Optic disc pit (ODP) maculopathy

An optic disk pit (ODP) is a congenital round or oval depression in the optic disk. ODPs are usually unilateral, with an equal gender predilection. They are most commonly found at the inferotemporal aspect of the disk, but they may also be found elsewhere, including centrally.

Optic disk pit maculopathy cases are challenging to manage. When ODP maculopathy is present, visual acuity is usually reduced to 20/70 or worse. The majority of cases have a poor prognosis.

Current evidence suggests that the subretinal fluid associated with the maculopathy is most likely vitreous in origin. The etiology of the subretinal and intraretinal fluid associated with ODP maculopathy remains controversial, with several possible sources being proposed.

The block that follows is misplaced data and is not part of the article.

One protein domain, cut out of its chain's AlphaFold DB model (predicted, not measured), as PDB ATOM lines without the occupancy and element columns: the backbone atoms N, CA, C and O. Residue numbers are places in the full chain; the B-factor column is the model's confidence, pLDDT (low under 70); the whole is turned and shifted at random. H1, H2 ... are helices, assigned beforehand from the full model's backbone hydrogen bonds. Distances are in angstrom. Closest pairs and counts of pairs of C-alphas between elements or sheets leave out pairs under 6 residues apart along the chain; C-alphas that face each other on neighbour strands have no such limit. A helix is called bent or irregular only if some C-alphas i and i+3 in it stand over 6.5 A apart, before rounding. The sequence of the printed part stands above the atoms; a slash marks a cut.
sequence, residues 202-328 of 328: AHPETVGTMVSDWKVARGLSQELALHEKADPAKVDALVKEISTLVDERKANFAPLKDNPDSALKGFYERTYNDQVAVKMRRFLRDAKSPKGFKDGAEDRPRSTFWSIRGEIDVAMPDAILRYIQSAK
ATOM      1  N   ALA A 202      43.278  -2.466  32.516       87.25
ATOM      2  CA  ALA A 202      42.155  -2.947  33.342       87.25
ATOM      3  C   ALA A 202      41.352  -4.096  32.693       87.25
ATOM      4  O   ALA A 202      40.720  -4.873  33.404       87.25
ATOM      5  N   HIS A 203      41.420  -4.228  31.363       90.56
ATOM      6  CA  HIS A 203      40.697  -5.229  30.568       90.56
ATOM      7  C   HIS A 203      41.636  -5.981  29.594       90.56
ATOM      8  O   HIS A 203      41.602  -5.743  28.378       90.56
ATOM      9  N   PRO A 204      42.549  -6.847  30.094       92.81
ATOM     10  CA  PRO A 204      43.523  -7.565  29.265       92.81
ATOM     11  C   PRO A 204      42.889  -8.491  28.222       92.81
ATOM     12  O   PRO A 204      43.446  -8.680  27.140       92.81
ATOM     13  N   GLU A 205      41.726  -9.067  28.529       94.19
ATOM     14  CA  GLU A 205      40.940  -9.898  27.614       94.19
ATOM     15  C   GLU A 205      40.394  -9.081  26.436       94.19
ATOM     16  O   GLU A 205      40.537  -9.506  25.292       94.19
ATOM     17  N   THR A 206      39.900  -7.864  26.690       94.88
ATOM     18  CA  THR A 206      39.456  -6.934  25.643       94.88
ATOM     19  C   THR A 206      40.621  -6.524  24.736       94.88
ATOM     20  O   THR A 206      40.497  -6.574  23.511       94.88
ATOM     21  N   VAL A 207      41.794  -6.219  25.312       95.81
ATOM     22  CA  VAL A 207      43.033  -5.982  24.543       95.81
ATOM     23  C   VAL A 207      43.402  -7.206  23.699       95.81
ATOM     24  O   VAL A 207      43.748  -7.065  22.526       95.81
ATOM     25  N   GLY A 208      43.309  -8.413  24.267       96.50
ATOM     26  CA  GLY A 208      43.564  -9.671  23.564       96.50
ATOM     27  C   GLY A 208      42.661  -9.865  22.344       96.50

It is postulated that vitreous traction on the retina, underlying the area of Martegiani and the bursa premacularis, leads to the development of a negative pressure gradient that draws fluid in through the optic pit and into the submacular space.

Pars plana vitrectomy has become the treatment of choice for ODP maculopathy. It has been proposed that induction of a complete PVD during surgery is essential for achieving macular reattachment by relieving the traction. The necessity of adjuvant surgical procedures remains unclear, but they include temporal ODP endolaser, internal limiting membrane peeling, and gas tamponade.